News of mental health problems soaring in America over the past year is being called the “epidemic within a pandemic”.  COVID-19 and its far-reaching economic and social repercussions have more people than ever before experiencing anxiety and depression for the first time. As the number of people who could benefit from help grows, so does the need for accessible, affordable mental health services in communities. 

A plan from the federal government proposes help for people with behavioral health conditions to access mental health and substance use care. Delivering this additional help to communities will require the education and hiring of new psychology counselors and other mental health professionals. From my perspective as an educator, I see exciting career opportunities in mental health for students representing South Florida’s diverse ethnicities, genders, and nationalities. There has never been a better time to remove the socio-economic barriers to treat mental health, including cultural biases, affordability and convenient access to services.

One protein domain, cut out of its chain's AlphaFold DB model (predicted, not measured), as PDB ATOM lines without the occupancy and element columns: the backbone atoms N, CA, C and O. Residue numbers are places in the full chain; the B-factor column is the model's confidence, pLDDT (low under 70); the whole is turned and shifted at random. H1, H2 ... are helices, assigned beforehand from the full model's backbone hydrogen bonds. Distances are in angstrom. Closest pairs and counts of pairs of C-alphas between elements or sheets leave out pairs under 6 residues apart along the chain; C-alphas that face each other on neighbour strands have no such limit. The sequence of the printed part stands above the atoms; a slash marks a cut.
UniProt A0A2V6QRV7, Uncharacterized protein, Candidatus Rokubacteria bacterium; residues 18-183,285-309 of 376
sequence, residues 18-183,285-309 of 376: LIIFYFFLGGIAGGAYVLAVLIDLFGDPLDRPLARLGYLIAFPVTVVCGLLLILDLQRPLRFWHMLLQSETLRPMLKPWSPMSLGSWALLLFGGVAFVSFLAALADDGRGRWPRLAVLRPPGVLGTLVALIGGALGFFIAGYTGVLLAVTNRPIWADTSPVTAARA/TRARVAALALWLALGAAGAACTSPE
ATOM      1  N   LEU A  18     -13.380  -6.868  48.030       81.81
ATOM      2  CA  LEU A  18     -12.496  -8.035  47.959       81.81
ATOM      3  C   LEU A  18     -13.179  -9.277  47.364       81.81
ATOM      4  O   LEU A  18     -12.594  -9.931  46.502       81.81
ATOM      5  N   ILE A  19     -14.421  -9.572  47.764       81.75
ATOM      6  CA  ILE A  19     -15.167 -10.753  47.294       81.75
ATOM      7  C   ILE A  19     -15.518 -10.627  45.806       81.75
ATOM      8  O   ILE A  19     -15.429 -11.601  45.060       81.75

At our Albizu Clinic in Miami, clinical psychology graduate students working with professors are expanding statewide reach in English and Spanish with telehealth. The clinic offers professional mental health counseling on a sliding scale based on ability to pay. This is a service that we offer to the community.

One year after the pandemic began, as we acknowledge National Careers Week the first week in March, it seems like an appropriate time to remind anyone seeking a meaningful career that our communities need well-trained mental health professionals of all ethnicities and socio-economic backgrounds. Please join us in this effort!

Tilokie Depoo, Ph.D.


Albizu University Miami Campus

Doral, Florida